Eight members are appointed to new Chinatown/L.E.S. Empire Zone board
Mayor Bloomberg last week named eight members to the new Chinatown/Lower East Side Empire Zone Administrative Board. The board was established last year to stimulate private investment, development and job creation through financial incentives and tax credits.
The Department of Small Business Services will oversee the board, and Carl Hum, head of the Mayor’s Office of Industrial and Manufacturing Businesses, will serve as chairperson. City Councilmembers Alan Gerson and Rosie Mendez will serve as advisers to the board along with Manhattan Borough President Scott Stringer.
In addition to Hum, a former financial analyst with the City Council and organizer of 16 industrial business zones in the city, the new appointees include:
• May Y. Chen, manager of Local 23-25 UNITE HERE, representing immigrant garment workers. She previously worked with the I.L.G.W.U. Immigration Project and for the Local 23-25 education department. She also now serves on the Garment Industry Development Corp., Asian Pacific American Labor Alliance and New York Immigration Coalition.
• Michael A. Fields, first vice president of Valley National Bank, responsible for financing affordable housing, small businesses and economic development. He has been active professionally in regional planning and urban policy.
• Richard Kerekes, director of the Explore Chinatown marketing campaign at NYC & Co., the city’s official tourism marketing organization. He was vice president of sales and marketing for Gray Line Tours before he launched his own consulting business.
• Leon Y. Lee, president of the Professional Business College and board member of Long Island Business Institute. Professional Business College is a two-year accredited college in Chinatown that trains new immigrants in office and business skills and English as a second language.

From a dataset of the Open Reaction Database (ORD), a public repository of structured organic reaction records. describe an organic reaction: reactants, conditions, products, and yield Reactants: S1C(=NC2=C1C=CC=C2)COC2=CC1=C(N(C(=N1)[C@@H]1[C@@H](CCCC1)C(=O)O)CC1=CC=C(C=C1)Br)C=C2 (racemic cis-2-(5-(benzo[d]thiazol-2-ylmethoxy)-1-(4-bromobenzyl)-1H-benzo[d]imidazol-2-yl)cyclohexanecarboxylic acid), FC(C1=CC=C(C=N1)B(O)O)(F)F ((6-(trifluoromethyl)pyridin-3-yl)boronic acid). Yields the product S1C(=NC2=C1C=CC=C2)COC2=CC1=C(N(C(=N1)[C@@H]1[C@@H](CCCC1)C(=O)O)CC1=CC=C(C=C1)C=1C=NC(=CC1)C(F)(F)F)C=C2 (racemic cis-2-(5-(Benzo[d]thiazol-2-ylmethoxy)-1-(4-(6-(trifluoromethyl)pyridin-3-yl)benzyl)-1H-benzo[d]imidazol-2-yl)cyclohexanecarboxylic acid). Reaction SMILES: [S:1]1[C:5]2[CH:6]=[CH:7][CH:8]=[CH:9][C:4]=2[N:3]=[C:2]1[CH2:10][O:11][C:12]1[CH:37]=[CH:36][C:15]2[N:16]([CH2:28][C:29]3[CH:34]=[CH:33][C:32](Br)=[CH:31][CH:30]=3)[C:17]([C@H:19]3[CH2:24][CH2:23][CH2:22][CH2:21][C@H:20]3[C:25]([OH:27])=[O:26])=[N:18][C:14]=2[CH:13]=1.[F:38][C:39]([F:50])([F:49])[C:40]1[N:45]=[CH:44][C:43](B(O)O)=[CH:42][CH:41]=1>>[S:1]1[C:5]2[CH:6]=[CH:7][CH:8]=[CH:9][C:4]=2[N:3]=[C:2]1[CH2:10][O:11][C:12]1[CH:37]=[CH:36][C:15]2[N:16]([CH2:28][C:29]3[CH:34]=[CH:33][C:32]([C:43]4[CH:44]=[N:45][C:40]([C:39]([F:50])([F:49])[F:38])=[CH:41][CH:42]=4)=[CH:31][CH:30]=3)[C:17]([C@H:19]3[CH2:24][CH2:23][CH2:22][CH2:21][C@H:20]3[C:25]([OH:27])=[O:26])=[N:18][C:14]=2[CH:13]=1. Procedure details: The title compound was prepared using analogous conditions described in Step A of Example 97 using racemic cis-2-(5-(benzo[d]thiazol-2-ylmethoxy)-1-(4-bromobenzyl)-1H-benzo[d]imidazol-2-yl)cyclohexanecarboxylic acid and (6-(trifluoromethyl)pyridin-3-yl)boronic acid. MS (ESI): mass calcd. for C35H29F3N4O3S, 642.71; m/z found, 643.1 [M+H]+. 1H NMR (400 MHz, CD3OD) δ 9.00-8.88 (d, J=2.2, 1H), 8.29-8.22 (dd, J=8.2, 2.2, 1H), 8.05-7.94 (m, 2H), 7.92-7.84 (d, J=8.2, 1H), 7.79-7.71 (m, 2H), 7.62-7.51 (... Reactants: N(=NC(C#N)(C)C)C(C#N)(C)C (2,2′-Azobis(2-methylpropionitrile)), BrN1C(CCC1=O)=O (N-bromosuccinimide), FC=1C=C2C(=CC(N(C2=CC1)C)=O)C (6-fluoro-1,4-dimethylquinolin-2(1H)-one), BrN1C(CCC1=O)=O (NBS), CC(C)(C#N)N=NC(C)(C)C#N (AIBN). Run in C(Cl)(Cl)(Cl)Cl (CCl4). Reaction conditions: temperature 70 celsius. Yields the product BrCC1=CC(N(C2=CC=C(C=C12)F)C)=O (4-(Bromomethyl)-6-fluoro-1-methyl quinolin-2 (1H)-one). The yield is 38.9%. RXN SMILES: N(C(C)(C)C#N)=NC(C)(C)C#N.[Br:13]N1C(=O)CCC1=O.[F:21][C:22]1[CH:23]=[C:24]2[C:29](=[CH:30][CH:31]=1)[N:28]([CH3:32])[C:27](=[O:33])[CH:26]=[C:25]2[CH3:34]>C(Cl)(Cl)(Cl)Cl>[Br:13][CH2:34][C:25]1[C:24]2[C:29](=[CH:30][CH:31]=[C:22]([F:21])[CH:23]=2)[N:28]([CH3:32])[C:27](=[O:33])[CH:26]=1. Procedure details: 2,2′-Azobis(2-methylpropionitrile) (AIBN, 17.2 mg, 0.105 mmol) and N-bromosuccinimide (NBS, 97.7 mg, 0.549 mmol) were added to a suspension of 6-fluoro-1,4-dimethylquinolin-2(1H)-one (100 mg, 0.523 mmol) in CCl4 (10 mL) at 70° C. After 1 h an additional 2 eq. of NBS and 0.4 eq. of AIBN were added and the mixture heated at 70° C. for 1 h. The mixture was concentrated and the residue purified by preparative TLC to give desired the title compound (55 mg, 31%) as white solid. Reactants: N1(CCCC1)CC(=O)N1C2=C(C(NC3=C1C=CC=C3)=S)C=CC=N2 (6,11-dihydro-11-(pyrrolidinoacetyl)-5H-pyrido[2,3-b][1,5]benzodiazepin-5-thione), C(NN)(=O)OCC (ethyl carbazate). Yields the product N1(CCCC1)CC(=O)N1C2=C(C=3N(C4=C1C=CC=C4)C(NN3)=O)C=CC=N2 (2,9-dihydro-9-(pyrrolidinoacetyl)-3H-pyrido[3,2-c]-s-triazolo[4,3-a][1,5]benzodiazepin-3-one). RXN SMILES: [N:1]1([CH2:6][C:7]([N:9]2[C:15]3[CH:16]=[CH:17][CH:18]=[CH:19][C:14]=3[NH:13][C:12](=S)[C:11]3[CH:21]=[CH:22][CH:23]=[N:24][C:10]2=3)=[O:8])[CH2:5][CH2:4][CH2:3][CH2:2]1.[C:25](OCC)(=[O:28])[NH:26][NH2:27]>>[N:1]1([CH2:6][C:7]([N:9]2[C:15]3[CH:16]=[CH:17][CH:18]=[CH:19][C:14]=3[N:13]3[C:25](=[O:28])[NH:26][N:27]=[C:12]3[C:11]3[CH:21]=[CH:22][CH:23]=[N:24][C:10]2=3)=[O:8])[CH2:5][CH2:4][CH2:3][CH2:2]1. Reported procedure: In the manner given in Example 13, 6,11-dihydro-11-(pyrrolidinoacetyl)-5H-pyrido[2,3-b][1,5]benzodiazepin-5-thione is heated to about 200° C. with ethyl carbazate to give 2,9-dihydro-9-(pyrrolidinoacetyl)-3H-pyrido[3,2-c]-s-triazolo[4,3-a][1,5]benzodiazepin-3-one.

• Stu Loeser, a Lower East Side resident who was appointed Bloomberg’s press secretary in January 2006. He was spokesperson for the mayor’s 2005 election campaign and previously worked as senior aide to U.S. Senator Charles Schumer and served President Clinton’s administration in various capacities for five years.
• Eric Ng, president of the Chinese Consolidated Benevolent Association, New York Chinese School and Chinatown Daycare Center. He immigrated to the U.S. in 1970 and worked at Chemical Bank and Haskin & Sells accounting firm. He is a former partner in Genie Fortune Cookie, Inc., and founded a wholesale coffee and egg business.
• Robert Ragone, executive director of the Lower East Side Business Improvement District. He was special projects coordinator of the infrastructure/human services division of the City Council. For the Council, he managed public hearings, legislative strategy and press conferences on economic and small business development, waterfront development, Lower Manhattan redevelopment and environmental and transportation issues.